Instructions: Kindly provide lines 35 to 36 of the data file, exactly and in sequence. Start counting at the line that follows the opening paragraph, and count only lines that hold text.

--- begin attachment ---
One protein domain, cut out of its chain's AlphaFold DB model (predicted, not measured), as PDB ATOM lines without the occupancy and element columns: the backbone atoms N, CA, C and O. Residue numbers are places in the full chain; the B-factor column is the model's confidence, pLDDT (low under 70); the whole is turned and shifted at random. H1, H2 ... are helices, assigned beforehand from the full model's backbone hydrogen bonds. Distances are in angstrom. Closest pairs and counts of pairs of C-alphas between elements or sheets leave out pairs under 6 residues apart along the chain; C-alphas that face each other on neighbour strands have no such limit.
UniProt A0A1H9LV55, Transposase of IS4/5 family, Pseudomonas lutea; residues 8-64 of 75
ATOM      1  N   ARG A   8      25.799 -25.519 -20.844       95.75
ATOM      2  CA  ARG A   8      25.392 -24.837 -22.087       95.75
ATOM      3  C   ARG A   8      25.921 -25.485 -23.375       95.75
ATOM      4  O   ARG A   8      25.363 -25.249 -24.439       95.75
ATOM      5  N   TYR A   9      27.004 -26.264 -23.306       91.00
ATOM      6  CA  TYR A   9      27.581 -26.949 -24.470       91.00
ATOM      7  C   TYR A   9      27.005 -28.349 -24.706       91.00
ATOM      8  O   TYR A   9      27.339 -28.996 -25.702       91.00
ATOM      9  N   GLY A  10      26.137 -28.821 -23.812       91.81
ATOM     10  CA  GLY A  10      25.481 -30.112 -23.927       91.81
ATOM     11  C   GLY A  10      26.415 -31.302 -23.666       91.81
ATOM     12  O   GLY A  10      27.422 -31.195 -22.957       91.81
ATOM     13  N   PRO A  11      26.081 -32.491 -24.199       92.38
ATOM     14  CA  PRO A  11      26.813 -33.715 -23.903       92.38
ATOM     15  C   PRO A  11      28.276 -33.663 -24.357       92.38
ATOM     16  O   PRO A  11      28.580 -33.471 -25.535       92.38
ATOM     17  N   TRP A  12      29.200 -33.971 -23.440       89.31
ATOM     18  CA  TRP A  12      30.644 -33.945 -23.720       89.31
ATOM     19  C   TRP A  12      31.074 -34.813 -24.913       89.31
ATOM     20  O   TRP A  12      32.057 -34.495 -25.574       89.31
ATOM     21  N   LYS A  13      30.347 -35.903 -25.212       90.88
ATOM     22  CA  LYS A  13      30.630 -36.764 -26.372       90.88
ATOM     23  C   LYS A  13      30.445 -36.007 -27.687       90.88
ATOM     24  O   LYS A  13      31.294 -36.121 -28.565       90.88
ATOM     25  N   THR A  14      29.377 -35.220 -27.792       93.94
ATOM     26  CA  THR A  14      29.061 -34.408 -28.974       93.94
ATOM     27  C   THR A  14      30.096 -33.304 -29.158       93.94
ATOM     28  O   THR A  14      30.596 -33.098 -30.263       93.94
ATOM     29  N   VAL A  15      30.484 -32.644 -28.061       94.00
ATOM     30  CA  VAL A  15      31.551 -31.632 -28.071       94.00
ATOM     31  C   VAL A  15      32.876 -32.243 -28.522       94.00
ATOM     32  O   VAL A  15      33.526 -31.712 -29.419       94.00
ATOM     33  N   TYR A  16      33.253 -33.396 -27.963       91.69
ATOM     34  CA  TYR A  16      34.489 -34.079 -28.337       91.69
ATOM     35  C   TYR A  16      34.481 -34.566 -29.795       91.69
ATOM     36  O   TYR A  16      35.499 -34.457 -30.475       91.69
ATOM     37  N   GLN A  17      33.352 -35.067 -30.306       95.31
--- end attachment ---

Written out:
ATOM     34  CA  TYR A  16      34.489 -34.079 -28.337       91.69
ATOM     35  C   TYR A  16      34.481 -34.566 -29.795       91.69